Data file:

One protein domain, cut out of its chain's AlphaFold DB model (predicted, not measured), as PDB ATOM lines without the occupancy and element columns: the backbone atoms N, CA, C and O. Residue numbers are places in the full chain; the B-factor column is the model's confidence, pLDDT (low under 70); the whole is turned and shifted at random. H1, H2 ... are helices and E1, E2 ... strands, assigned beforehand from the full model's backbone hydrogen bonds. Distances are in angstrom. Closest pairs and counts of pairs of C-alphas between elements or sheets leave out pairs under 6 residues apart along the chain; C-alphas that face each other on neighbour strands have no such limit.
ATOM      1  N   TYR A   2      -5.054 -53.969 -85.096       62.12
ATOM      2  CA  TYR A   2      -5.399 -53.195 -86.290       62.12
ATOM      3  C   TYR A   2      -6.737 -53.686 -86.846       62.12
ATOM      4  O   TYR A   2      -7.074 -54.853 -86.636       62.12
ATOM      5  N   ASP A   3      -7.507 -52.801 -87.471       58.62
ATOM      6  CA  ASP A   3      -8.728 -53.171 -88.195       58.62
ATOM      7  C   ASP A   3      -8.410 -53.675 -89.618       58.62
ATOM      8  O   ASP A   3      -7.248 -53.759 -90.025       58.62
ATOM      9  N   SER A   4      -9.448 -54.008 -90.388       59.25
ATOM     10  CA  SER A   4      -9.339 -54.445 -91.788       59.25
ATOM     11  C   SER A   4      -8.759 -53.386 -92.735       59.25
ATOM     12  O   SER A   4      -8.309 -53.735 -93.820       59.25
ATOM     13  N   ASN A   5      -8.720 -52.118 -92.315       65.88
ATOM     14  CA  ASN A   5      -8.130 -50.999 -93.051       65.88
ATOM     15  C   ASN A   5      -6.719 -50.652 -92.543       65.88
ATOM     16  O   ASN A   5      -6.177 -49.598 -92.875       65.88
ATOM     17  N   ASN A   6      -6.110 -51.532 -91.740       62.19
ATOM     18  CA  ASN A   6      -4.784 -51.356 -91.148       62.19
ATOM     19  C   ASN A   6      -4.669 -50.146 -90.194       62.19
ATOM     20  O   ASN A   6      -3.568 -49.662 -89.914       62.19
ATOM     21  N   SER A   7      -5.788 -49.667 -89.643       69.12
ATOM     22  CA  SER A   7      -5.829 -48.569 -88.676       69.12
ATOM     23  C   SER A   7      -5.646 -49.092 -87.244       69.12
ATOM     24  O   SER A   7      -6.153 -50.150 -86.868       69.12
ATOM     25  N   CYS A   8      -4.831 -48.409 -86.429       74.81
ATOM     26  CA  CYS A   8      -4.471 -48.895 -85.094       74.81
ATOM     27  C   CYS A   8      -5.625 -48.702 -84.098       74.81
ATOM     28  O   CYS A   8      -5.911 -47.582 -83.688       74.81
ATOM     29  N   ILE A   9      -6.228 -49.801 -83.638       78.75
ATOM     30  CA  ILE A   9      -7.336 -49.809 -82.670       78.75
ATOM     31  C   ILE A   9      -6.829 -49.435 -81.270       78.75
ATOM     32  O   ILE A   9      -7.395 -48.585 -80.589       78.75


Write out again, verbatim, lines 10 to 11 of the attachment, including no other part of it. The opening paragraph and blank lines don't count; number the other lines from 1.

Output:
ATOM     10  CA  SER A   4      -9.339 -54.445 -91.788       59.25
ATOM     11  C   SER A   4      -8.759 -53.386 -92.735       59.25